A great stew is a balance between flavors and textures, and ideally the end result is greater than the sum of the parts. One of my favorites is a French-influenced vegetable stew that I have been tinkering with for a few months. It has sweet squash, mellow potatoes, piney rosemary, and sharp green olives, with a bright broth of tomatoes and Dijon mustard.
Although this blog is vegetarian, I’m not. After many years of strict avoidance of meat, I started eating it a few years ago — but only rarely, and only from good local sources (like Marin Sun Farms and the Local Butcher Shop). As I was starting to learn how to cook meat dishes (I was a vegetarian when I learned to cook), I gravitated towards slow-cooker dishes where I would be less likely to mess up the expensive meat — I was seeking the magic of “set it and forget it” (though I should note that the team at Serious Eats has done some careful analysis of stews and found that slow cookers are not so great when compared to pressure cookers or Dutch ovens).
One of the slow cooker books that I found had a few tasty-looking slow-cooker stews, so I started experimenting. One of my favorites was a “Provençal beef stew” that had the interesting flavorings of Dijon mustard, green olives, tomatoes and rosemary. After cooking it a few times, I realized that it would be a great candidate for “vegetarian-ization,” and so I started experimenting with versions that replace the meat with vegetables and legumes. After a few iterations, I had something good. And something fairly easy: prep the vegetables, get them cooking and baby, you’ve got a stew goin’.
I list ingredient quantities below, but you could adapt as you like. There is probably also room for vegetable substitutions: zucchini in early Autumn might be good, or other winter squashes, or a handful of spinach added at the end. I would avoid strong vegetables like turnips and broccoli.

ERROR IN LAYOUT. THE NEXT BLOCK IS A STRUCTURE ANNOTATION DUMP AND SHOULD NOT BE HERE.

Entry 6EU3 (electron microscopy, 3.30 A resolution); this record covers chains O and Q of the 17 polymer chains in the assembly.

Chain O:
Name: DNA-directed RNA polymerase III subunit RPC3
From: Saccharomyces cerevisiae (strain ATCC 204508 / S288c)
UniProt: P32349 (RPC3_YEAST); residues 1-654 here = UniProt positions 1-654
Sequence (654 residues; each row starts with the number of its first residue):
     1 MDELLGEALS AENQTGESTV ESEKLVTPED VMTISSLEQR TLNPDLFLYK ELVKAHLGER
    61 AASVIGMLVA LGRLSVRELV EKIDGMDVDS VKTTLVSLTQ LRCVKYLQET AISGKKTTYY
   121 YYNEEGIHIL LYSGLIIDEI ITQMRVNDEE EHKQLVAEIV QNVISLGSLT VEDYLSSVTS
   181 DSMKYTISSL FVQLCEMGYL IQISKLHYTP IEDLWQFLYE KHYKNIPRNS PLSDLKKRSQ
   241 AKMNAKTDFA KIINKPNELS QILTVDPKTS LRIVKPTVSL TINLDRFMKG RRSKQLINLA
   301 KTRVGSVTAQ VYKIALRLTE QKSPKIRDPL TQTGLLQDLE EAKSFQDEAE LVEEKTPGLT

Vegetable and Chickpea Stew with Green Olives and Rosemary
A vegetable and chickpea stew with sweet squash, mellow potatoes, and sharp green olives. The vegetable quantities are rough suggestions -- you can vary the quantities as you like.
- 300 grams yellow onion (1 medium)
- 200 grams carrots (3 medium)
- 450 grams waxy potatoes (3 medium)
- 300 grams butternut squash
- 3 cloves garlic
- 235 mL dry white wine (1 cup)
- 200 grams tomato (1 cup)
- 200 grams cooked chickpeas (1 1/2 cups, drained)
- 2 sprigs fresh rosemary
- 2 sprigs fresh thyme
- 30 mL Dijon mustard (2 tbsp)
- 12 green olives
- 10 mL salt (2 tsp)
Dice the onion into 1/2" (12 mm) pieces. Put them in a bowl.
Cut the carrots into bite size pieces. Put them in a new bowl.
Peel the potatoes if you like. Cut them into bite size pieces. Add them to the carrot bowl.
Peel the squash and cut it into bite size pieces. Put the pieces in a bowl.
Mince the garlic and put into a small bowl.
Dice the tomatoes and put into a bowl. Add the Dijon mustard and chickpeas.
Pit the green olives, and cut into large pieces (1/3 to 1/2 of an olive). Put in a bowl and set aside.
Cooking the Vegetables
Place a large Dutch oven or stock pot over medium heat.
Add about a tablespoon (or more) of olive oil, then add the onion. Cook the onion until it is clear and soft.
Add the garlic and cook for 30 seconds.
Add the wine, stir, and cook for a few minutes.
Add the carrots, potatoes, and salt. Cook for a few minutes, stirring frequently.
Add squash, rosemary, and thyme.
Add water to cover the vegetables. Cover the pot and cook until vegetables are almost tender.
Add tomatoes, chickpeas, and mustard.
When vegetables are tender, add the green olives, stir gently. Allow the green olives to heat through, and then serve.
The use of bowls to hold the prepped vegetables is optional, but helps with organization. You have a few minutes between each vegetable addition, so it might be possible to cut one vegetable as the previous ones are cooking, i.e., prep the carrots and potatoes while the onion cooks.
Inspired by Provençal Beef Stew in The Gourmet Slow Cooker: Simple and Sophisticated Meals from Around the World , by Lynn Alley (Ten Speed Press, 2003)